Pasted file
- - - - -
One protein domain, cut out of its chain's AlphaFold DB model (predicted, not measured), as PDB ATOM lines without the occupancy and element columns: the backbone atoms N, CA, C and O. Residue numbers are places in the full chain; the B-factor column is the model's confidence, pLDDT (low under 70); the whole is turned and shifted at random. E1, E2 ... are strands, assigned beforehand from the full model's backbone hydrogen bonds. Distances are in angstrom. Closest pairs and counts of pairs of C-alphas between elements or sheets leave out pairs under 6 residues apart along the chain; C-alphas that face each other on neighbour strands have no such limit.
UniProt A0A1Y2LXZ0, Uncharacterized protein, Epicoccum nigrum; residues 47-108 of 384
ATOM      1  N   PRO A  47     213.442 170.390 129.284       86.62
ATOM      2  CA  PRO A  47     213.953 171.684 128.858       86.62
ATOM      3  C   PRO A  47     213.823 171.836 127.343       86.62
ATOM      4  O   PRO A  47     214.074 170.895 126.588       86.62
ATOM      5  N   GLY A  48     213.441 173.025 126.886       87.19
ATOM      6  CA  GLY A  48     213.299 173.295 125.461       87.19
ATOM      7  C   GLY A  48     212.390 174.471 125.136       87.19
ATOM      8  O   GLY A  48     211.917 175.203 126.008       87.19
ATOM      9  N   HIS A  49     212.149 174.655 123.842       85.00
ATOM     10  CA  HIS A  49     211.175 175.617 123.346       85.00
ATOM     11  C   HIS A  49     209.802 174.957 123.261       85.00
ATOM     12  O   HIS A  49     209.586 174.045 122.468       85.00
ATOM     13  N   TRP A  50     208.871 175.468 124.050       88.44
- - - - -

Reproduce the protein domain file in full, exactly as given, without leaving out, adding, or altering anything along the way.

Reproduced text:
One protein domain, cut out of its chain's AlphaFold DB model (predicted, not measured), as PDB ATOM lines without the occupancy and element columns: the backbone atoms N, CA, C and O. Residue numbers are places in the full chain; the B-factor column is the model's confidence, pLDDT (low under 70); the whole is turned and shifted at random. E1, E2 ... are strands, assigned beforehand from the full model's backbone hydrogen bonds. Distances are in angstrom. Closest pairs and counts of pairs of C-alphas between elements or sheets leave out pairs under 6 residues apart along the chain; C-alphas that face each other on neighbour strands have no such limit.
UniProt A0A1Y2LXZ0, Uncharacterized protein, Epicoccum nigrum; residues 47-108 of 384
ATOM      1  N   PRO A  47     213.442 170.390 129.284       86.62
ATOM      2  CA  PRO A  47     213.953 171.684 128.858       86.62
ATOM      3  C   PRO A  47     213.823 171.836 127.343       86.62
ATOM      4  O   PRO A  47     214.074 170.895 126.588       86.62
ATOM      5  N   GLY A  48     213.441 173.025 126.886       87.19
ATOM      6  CA  GLY A  48     213.299 173.295 125.461       87.19
ATOM      7  C   GLY A  48     212.390 174.471 125.136       87.19
ATOM      8  O   GLY A  48     211.917 175.203 126.008       87.19
ATOM      9  N   HIS A  49     212.149 174.655 123.842       85.00
ATOM     10  CA  HIS A  49     211.175 175.617 123.346       85.00
ATOM     11  C   HIS A  49     209.802 174.957 123.261       85.00
ATOM     12  O   HIS A  49     209.586 174.045 122.468       85.00
ATOM     13  N   TRP A  50     208.871 175.468 124.050       88.44